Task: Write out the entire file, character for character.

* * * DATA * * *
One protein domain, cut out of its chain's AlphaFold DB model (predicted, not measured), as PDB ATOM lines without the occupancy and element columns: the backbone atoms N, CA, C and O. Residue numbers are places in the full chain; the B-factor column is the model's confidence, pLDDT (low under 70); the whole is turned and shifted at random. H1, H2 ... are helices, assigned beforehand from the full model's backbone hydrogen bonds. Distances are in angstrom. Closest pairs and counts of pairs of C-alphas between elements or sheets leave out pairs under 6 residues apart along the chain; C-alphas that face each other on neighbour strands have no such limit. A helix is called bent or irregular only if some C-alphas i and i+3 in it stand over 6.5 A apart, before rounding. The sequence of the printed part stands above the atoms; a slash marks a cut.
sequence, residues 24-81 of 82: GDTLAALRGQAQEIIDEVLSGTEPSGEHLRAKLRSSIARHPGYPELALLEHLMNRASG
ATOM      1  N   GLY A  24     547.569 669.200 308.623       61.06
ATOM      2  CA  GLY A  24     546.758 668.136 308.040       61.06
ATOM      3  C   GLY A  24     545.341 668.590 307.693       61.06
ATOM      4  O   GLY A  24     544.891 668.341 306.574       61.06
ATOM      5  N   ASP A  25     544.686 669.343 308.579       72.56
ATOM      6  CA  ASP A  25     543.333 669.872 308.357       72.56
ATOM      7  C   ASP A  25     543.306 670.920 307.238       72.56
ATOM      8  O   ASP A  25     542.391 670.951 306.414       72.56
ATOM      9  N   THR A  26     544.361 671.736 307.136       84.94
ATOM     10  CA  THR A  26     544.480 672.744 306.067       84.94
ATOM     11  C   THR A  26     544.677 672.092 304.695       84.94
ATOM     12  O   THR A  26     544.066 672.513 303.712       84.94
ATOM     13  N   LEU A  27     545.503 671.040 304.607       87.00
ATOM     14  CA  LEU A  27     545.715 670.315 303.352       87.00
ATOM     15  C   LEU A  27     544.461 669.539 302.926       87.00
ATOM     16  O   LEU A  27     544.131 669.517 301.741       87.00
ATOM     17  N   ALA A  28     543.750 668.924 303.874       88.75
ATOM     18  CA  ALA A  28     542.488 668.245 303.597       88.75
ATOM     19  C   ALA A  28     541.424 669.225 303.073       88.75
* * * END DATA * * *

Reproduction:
One protein domain, cut out of its chain's AlphaFold DB model (predicted, not measured), as PDB ATOM lines without the occupancy and element columns: the backbone atoms N, CA, C and O. Residue numbers are places in the full chain; the B-factor column is the model's confidence, pLDDT (low under 70); the whole is turned and shifted at random. H1, H2 ... are helices, assigned beforehand from the full model's backbone hydrogen bonds. Distances are in angstrom. Closest pairs and counts of pairs of C-alphas between elements or sheets leave out pairs under 6 residues apart along the chain; C-alphas that face each other on neighbour strands have no such limit. A helix is called bent or irregular only if some C-alphas i and i+3 in it stand over 6.5 A apart, before rounding. The sequence of the printed part stands above the atoms; a slash marks a cut.
sequence, residues 24-81 of 82: GDTLAALRGQAQEIIDEVLSGTEPSGEHLRAKLRSSIARHPGYPELALLEHLMNRASG
ATOM      1  N   GLY A  24     547.569 669.200 308.623       61.06
ATOM      2  CA  GLY A  24     546.758 668.136 308.040       61.06
ATOM      3  C   GLY A  24     545.341 668.590 307.693       61.06
ATOM      4  O   GLY A  24     544.891 668.341 306.574       61.06
ATOM      5  N   ASP A  25     544.686 669.343 308.579       72.56
ATOM      6  CA  ASP A  25     543.333 669.872 308.357       72.56
ATOM      7  C   ASP A  25     543.306 670.920 307.238       72.56
ATOM      8  O   ASP A  25     542.391 670.951 306.414       72.56
ATOM      9  N   THR A  26     544.361 671.736 307.136       84.94
ATOM     10  CA  THR A  26     544.480 672.744 306.067       84.94
ATOM     11  C   THR A  26     544.677 672.092 304.695       84.94
ATOM     12  O   THR A  26     544.066 672.513 303.712       84.94
ATOM     13  N   LEU A  27     545.503 671.040 304.607       87.00
ATOM     14  CA  LEU A  27     545.715 670.315 303.352       87.00
ATOM     15  C   LEU A  27     544.461 669.539 302.926       87.00
ATOM     16  O   LEU A  27     544.131 669.517 301.741       87.00
ATOM     17  N   ALA A  28     543.750 668.924 303.874       88.75
ATOM     18  CA  ALA A  28     542.488 668.245 303.597       88.75
ATOM     19  C   ALA A  28     541.424 669.225 303.073       88.75